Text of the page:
Martin Garrix and John + Michel

Now That I've Found You

Spotlight

Certificate: 15

Director: Tom McCarthy

Running Time: 2h 8m

Cast: Mark Ruffalo, Michael Keaton, Rachel McAdams, John Slattery, Stanley Tucci, Billy Crudup

Rating: ***1/2

Spotlight is a powerful, tense and thrilling biographical film, which highlights a heartbreaking topic, reminding us of the horrendous actions that evil people can do, and the scary part is any people! However Tom McCarthy portrays the story in a well crafted and thoughtful journalistic way with powerful performances; bringing this tight knit, low key, film to life with a strong impact for the audience to walk away and remember this story.

The film follows The Boston Globe's Spotlight team, who are the oldest continuously operating newspaper investigative unit in America, and their investigation into cases of widespread and systemic child sex abuse in the Boston Area by numerous Roman Catholic priests and the cover up of this case.

Whilst the story line is one that needs to be handled sensitively, especially as this is a true event, McCarthy does well to create a dramatic pace to keep audiences on edge, one scene specifically is when Rachel McAdams as reporter Sacha Pfeiffer, eagerly interviews a retired priest on his doorstep and ask him up front whether he has ever molested a child, and the resulting answer to that scene will have you on edge. However with the dramatic pace there is a subplot of the terror of challenging the church’s authority, as the repercussions could be worse for Spotlight and their reporters. Yet there is no challenge from the church that we see onscreen, therefore this plot creates paranoia within the spotlight group which adds to the intensity of the film, but there is no outcome which is slight letdown.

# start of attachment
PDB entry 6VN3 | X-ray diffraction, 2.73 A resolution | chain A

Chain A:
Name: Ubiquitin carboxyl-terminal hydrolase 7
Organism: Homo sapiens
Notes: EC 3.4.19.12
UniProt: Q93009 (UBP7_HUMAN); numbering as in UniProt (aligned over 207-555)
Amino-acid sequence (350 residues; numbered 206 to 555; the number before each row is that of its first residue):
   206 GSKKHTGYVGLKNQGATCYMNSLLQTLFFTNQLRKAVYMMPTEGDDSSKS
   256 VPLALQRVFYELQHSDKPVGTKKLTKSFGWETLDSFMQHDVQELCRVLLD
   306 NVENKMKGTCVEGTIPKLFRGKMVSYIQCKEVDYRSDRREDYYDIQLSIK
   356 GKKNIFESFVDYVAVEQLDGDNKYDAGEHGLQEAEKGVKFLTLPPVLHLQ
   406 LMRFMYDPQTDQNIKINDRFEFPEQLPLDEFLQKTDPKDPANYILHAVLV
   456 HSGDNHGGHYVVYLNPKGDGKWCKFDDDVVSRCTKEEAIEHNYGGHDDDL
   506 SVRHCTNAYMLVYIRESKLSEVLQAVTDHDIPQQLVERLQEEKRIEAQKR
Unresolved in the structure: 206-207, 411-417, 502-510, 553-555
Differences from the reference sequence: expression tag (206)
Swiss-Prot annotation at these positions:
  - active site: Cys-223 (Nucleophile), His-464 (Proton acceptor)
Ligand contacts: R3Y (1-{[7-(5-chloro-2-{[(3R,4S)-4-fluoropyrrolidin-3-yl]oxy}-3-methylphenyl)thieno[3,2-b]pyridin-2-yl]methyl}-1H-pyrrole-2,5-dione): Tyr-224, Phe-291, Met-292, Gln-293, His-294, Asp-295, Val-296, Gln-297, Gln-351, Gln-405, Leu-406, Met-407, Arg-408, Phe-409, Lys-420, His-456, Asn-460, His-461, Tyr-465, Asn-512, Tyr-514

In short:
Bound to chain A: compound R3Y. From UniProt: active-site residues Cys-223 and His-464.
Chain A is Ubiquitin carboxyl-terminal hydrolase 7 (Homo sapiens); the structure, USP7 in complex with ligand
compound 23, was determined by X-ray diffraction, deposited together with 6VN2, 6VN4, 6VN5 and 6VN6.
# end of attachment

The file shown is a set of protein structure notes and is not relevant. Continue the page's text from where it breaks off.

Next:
Every member of the cast; Ruffalo, Keaton, McAdams, Tucci and the rest provide incredible performances, but Ruffalo specifically has a scene where his emotions gets the best of him and it truly does impact the audience as you feel the upset and anger he feels.

Spotlight, is a grown-up film about serious people and in some way it is more thrilling than most action movies. With a great cast who provide such power to a disheartening issue, which is effective as this is certainly a relevant issue due to Yew-tree. Spotlight is a film you should go and see, as it shows how a film can impact you beyond the action fight scenes, this story is very important.